A massive nationwide financial data leak will mean several thousand credit and debit card holders in the Inland Northwest will get notices this week warning them to replace their plastic.
At least four area credit unions and banks say they’ve begun telling credit and debit card holders that their information might have been part of a large security breach reported last week by New Jersey-based Heartland Processing Systems.
Heartland processes about a million credit and debit card transactions for thousands of merchants and businesses nationwide. It also handles card transactions for banks and credit unions that don’t want to manage that process themselves.
Spokane-based Horizon Credit Union is notifying about 3,000 cardholders to replace their credit cards because of the Heartland breach, said company spokeswoman Micole Combs.
Spokane Media Federal Credit Union has contacted 330 cardholders for the same reason, said CEO Debie Keesee. The Spokane-based credit union has more than 1,200 members and a total of 650 credit or debit cards issued.
Other institutions addressing the problem include Bank CDA, in North Idaho, and Wheatland Bank, based in Spokane. The list of area banks and credit unions affected is much larger, Keesee said.
Keesee said nearly every medium-size to large credit union in the region will be affected.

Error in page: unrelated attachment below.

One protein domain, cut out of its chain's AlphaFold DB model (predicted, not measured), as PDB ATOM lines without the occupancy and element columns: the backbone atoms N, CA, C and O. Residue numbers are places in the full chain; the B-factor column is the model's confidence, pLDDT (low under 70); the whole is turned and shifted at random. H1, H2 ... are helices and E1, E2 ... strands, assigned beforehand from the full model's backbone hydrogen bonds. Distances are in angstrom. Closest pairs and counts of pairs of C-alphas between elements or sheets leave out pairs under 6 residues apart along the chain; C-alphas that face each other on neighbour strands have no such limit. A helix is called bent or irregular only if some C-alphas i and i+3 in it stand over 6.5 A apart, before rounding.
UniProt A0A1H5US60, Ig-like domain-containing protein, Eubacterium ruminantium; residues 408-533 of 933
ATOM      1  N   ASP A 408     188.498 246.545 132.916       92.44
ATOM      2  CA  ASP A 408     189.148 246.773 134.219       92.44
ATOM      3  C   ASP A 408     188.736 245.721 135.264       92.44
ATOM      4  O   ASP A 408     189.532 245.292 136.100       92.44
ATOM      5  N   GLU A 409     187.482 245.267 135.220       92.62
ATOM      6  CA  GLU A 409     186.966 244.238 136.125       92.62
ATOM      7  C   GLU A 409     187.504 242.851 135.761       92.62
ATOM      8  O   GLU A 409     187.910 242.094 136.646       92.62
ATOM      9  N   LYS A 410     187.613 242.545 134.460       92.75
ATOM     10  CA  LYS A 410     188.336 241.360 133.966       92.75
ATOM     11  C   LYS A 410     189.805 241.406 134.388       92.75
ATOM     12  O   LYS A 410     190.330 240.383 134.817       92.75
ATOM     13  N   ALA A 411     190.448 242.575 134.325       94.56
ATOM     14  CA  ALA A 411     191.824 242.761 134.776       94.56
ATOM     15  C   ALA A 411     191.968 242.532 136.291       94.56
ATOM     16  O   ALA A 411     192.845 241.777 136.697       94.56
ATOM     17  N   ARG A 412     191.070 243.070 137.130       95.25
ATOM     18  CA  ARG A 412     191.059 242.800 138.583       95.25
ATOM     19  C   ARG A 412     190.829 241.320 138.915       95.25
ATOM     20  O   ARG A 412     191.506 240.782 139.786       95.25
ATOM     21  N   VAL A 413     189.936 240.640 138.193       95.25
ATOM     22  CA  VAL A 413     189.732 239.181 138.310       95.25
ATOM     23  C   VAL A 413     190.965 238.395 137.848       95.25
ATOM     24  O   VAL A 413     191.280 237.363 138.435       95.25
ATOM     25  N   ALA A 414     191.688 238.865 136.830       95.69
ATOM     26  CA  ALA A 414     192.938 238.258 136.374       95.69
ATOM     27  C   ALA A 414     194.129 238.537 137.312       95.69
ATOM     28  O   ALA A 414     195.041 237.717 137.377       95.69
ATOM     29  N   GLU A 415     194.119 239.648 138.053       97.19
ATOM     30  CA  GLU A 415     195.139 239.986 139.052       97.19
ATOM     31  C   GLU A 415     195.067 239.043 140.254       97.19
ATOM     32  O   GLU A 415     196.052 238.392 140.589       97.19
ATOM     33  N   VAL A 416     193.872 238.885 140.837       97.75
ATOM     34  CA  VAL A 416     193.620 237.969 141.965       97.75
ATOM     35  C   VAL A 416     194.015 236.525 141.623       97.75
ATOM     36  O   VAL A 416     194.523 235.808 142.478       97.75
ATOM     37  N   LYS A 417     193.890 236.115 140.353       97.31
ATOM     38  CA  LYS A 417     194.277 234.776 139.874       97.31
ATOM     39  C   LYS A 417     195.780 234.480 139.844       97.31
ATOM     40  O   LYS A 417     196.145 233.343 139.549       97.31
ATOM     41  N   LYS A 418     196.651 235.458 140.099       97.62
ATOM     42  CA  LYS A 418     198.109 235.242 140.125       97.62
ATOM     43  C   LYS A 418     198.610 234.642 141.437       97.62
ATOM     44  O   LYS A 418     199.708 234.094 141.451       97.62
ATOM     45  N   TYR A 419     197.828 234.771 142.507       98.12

To date, only one Spokane Media credit card has been compromised through the Heartland breach, Keesee confirmed. In that case, the user saw a fraudulent charge of less than $500.
Heartland officials confirmed last week that malicious code inserted on its computers allowed someone to capture credit card numbers and security numbers. The company has not said how many numbers were compromised.
The potential damage could be major: Heartland processes 100 million transactions a month, mostly for small to medium-size businesses.
Spokesman Jason Maloni said the breach should not amount to identity theft as the data taken would not include a cardholder’s Social Security number, address or account PIN.
The first inkling that cards associated with Heartland transactions were involved in fraud dates to October, Keesee said. At that point a spike in card fraud occurred, but it took awhile before transaction and processing companies found the source to be the Heartland breach, she said.
Unlike a breach involving a single merchant, where the retailer risks losing customer confidence, a payment processor facing a massive security breach could lose its contracts with those businesses. Consumers typically don’t have to pay for fraudulent charges on their accounts, whereas merchants can be saddled with big costs when their businesses are the victims of fraud.
Still, credit unions and banks face the cost of replacing each possibly compromised card. Keesee said each replaced card will cost between $10 and $20.
She’s learned the credit union can’t use its fraud insurance to pay for the replaced cards, she added.
“We’ll probably just have to eat that cost,” she said.
And because the credit union doesn’t have a contract with Heartland, the option of suing that big processor doesn’t exist, she added. “Heartland has a contract with the merchant to process payments,” she said.
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